Sunday, August 21, 2016

The Chicago

You can't beat a Chicago for looks. I wish it were easier to type on. The action is kind of stiff and clunky, and my type cylinder doesn't always rotate to the right position. If it worked better, I'd be plugging away at it!

Saturday, August 13, 2016

The Monarch 101 typewriter

One of my little summer projects, in between travels, has been restoring my Monarch 101. This was an eBay find, circa 2003, which I was excited to recognize and which no one else saw, so I got it for just $20 or so. Here's the original eBay photo that thrilled me.

And here's what the machine looks like today.

This rare model is a bulbous, office-sized machine that uses the Remington noiseless portable mechanism. Remington records say it was "also referred to as Model 5 1/2." So you can get an idea of the dimensions of the typewriter, here it is next to a Remington Noiseless 8, another attempt to create a larger writing machine using the noiseless portable mechanism. 

The Monarch 101 may also be found finished in wrinkle paint, and (particularly for export) marked "Smith Premier." Serial numbers range from A10000 to A11077. It was manufactured Dec. 1937-Apr. 1942.

When I got this typewriter, it was in rough condition. It had been exposed to decades of neglect in Florida, and was shipped with inadequate packing. The frame was cracked, the drawband was tangled, it was musty and rusty and dusty. Nothing worked.

Here are a few views of the restoration in progress.

I managed to untangle and reattach the drawband, and to get the typing more or less functional. It still won't grip the paper right and doesn't space correctly, but you can type a line.

I fixed the cracks in the frame using J-B Weld, touched up the paint with black marker and auto paint, and went over everything with Pledge furniture polish and a soft cloth, again and again and again. Pledge leaves an especially shiny, though not super-durable finish if you let it dry for a couple of minutes before you wipe.

Someday I hope I'll get this typewriter working well enough that it can type letters. Meanwhile, it has finally become a good-looking, eye-catching object.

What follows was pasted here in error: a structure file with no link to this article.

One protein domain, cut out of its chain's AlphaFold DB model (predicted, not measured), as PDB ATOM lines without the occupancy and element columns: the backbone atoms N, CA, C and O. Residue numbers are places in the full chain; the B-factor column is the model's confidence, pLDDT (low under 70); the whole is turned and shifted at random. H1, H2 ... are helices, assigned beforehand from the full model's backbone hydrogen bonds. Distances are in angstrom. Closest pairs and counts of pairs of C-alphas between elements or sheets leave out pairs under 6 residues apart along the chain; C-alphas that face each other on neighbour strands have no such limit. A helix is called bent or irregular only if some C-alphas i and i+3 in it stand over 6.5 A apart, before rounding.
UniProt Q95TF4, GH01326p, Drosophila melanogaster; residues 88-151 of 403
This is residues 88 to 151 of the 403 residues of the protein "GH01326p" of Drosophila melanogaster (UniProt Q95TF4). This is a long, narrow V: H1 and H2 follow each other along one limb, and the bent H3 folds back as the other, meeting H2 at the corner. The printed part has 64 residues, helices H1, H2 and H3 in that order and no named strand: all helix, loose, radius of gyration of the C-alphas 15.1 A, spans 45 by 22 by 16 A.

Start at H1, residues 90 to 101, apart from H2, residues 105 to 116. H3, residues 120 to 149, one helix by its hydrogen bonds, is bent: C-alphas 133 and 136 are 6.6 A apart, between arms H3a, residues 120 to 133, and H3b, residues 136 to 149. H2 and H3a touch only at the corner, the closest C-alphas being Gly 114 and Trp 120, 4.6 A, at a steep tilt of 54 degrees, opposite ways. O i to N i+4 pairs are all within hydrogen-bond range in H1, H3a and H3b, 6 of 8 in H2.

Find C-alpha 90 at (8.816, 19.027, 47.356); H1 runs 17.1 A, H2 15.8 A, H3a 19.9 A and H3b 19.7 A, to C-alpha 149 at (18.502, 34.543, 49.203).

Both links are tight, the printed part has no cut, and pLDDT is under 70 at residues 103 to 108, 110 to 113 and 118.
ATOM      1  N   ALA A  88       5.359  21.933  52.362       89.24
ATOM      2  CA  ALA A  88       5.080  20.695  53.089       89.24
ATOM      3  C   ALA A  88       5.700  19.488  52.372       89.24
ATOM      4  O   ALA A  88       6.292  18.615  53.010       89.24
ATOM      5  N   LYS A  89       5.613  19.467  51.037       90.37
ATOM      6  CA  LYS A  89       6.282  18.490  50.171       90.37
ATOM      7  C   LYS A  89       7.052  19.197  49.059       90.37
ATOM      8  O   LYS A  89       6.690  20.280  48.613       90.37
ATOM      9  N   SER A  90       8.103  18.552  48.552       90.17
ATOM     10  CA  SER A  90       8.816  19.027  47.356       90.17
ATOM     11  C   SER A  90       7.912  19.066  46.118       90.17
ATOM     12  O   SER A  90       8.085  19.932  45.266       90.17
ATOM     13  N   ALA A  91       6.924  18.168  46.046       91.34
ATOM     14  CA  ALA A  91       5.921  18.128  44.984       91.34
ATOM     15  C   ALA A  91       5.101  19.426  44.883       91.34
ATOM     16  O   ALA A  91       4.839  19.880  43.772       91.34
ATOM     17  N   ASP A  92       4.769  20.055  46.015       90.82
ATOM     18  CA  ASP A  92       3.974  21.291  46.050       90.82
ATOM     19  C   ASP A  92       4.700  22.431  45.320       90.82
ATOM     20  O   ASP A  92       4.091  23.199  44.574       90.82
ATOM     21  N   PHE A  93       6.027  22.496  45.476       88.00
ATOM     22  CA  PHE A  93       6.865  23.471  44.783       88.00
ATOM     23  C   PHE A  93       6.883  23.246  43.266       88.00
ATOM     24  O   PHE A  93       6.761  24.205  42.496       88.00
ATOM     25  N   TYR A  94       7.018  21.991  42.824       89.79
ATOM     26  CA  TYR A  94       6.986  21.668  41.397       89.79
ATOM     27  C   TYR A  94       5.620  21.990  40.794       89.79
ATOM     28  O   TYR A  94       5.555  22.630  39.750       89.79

Friday, August 5, 2016

Revolution in the Mailbox: From Linköping to Christiansburg and more

Many goodies were waiting in my real mailbox when I returned from London. Here's a sample. And to my correspondents, please excuse my tardiness in replying; more plans and responsibilities this month will probably make it a while before I get down to typing letters.

First, there's good news from Linköping, Sweden:

Next, and speaking of telegrams, the good news continues with an impressive mill-typed message from a certain typospherian. (A mill, for those who don't know, is a capitals-only typewriter used for transcribing telegrams.)

Also in my mailbox was this "antholozine" from Poems While You Wait, a dynamic team of street poets in Chicago.

The book collects some of the group's best poetry, all typewritten, and also includes a reflection by Eric Plattner on the demise of Chicago's Independence Business Machines. I'll extract one page here.

Finally, my thanks go to the correspondent who sent me a copy of the first issue of Footnotes, a new Swiss periodical about type design. Among other things, this issue includes a 1962 article by Alan Bartram on typewriter typefaces. Here is one page that includes some very interesting proportional typefaces used by Underwood on its rare Raphael.